There are many facets of tennis betting that a recreational player and professional alike should consider. Assuming you have already chosen a sportsbook of your liking, the five below tips and general overviews should help you to profit long-term.
1. The lines in tournaments become sharper as the week progresses. Seems obvious enough, as tennis odds
makers will be able to gauge a player's form and motivation as the week goes on and there are fewer players to focus on, but I repeatedly see people upping their stakes in 'big' matches. If you think
about it logically, as the field shrinks, the weaker players are usually gone which narrows the gap between two opponents. Why suddenly up your stakes on a match when there's actually a better possibility of either playing winning?
2. Line movement and beating the closing number doesn't carry quite the same importance in tennis as it does in other sports. Lines are easily manipulated by sportsbooks
to encourage steam and name chasers and because the markets for smaller tournaments are considerably smaller than in a Grand Slam
, it doesn't take a lot of money to move a line. Cap your match, determine which player you think will win and assign a % chance of winning and THEN check out the lines. If the price you can get implies a higher chance of winning than your %, place the bet. It's a very simple theory and it works, yet people seem to get stuck on this time and time again.
3. There are fixes in tennis betting
and there probably always will be. There are also reverse fixes where an individual or group is toying with the lines in order to drive up the price on a dog as well as the market manipulation by the books I mentioned earlier. This is just a fact of tennis betting and the best advice I can give you is almost a repeat of #2 - When you see lines start to plummet, DO NOT JUMP ON BOARD. If you've placed your bet before the heavy movement started, you may want to cash out if it's moved in your favour to guarantee yourself a profit no matter how small and save yourself the grief. If the line has moved against you quickly, I'd suggest just sticking with your original bet and crossing your fingers that your player pulls it out. Many times people have laid heavy chalk to jump off a bet that looks like a sure loss only to see their original player win, costing them a lot of money in the end.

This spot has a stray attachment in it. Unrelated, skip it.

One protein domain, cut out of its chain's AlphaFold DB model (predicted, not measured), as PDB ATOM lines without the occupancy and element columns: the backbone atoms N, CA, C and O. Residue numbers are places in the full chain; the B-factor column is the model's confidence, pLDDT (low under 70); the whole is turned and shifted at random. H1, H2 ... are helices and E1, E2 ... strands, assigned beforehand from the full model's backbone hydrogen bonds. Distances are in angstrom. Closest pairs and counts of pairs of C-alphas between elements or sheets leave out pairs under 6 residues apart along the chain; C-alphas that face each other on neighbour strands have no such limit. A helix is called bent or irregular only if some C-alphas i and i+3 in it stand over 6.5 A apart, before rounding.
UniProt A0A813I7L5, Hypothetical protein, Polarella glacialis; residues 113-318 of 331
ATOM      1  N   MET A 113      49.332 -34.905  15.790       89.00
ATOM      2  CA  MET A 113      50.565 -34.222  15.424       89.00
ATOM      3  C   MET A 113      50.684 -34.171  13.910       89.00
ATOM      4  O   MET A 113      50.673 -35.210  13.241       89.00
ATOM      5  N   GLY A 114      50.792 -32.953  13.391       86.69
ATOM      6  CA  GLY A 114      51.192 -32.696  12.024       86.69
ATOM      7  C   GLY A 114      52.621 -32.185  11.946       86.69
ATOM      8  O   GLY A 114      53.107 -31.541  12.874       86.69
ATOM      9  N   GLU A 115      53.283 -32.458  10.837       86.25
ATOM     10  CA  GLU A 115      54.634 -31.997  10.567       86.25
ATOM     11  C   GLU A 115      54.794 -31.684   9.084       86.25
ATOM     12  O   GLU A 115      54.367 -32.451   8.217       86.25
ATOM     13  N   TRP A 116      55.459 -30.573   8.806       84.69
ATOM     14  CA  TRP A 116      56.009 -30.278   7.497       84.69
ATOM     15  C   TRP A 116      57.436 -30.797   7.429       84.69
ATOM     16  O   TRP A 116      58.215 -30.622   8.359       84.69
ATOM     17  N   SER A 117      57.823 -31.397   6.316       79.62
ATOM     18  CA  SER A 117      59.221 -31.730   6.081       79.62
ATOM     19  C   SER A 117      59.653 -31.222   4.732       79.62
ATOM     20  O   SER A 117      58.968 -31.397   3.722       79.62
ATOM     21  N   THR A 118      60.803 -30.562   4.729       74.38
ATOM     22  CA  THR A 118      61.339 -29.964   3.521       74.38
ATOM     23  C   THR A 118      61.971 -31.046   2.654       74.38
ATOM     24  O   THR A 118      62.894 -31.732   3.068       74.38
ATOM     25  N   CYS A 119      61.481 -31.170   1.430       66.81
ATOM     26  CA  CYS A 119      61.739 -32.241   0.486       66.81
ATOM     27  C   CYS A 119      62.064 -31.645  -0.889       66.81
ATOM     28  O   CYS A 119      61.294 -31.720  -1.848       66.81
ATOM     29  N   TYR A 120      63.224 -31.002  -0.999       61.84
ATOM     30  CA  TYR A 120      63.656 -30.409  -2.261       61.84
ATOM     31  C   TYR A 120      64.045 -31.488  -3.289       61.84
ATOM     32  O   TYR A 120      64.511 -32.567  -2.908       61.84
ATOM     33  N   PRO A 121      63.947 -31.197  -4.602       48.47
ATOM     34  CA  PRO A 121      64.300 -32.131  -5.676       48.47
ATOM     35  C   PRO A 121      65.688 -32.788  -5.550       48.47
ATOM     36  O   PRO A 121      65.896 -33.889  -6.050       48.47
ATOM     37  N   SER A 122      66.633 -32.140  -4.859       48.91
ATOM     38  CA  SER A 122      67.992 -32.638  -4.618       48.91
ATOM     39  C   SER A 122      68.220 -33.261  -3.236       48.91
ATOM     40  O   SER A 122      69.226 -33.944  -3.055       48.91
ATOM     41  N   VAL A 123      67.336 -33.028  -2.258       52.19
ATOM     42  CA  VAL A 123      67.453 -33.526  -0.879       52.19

4. Live betting is a great tool for tennis but it's also a dangerous one. Tennis isn't like other sports where you can gradually see a momentum shift to one team. There are times when a player tanks a set to conserve energy for the next one. There are other times when a player looks like they have the match won but goes on to lose because they've used all of their energy to get that far and they start to commit unforced errors or lose the ability to serve. Be very careful with live betting, especially if you're trying to chase your losses on your initial bet. And don't ever live bet if you're just looking at a scoreboard. Stats and scorelines can be deceiving - they don't factor in how a player is moving, if they look fatigued, if that medical timeout was legit or was a stalling tactic or if a player is starting to become unhinged mentally between points. You can't underestimate the value of watching the match live.
5. You need to invest the time to learn about individual players and try to determine their motivation for each tournament and even each match. Go to the ATP website or even Wikipedia and learn about the point system that's used to determine a player's ranking. Learn what a protected ranking is and why it can be an important factor in a match. Google the hell out of a player before you put money on them - you'll find the most amazing things straight from a player's mouth on their own website, on Twitter or Facebook, and in interviews that you need to Google Translate from a foreign language (players seem to be more forthright when talking to their home media). Are players double partners? Are they from the same country? Do they need to protect points or is the tournament somewhat meaningless other than possibly collecting a paycheck? These are just a few of 100+ questions you could literally focus on if you want to have your best shot at picking a winner. But even if you don't find all the answers you need, you should still have a few more tools to help you to determine how much, if any, you should consider risking on a player in any given match.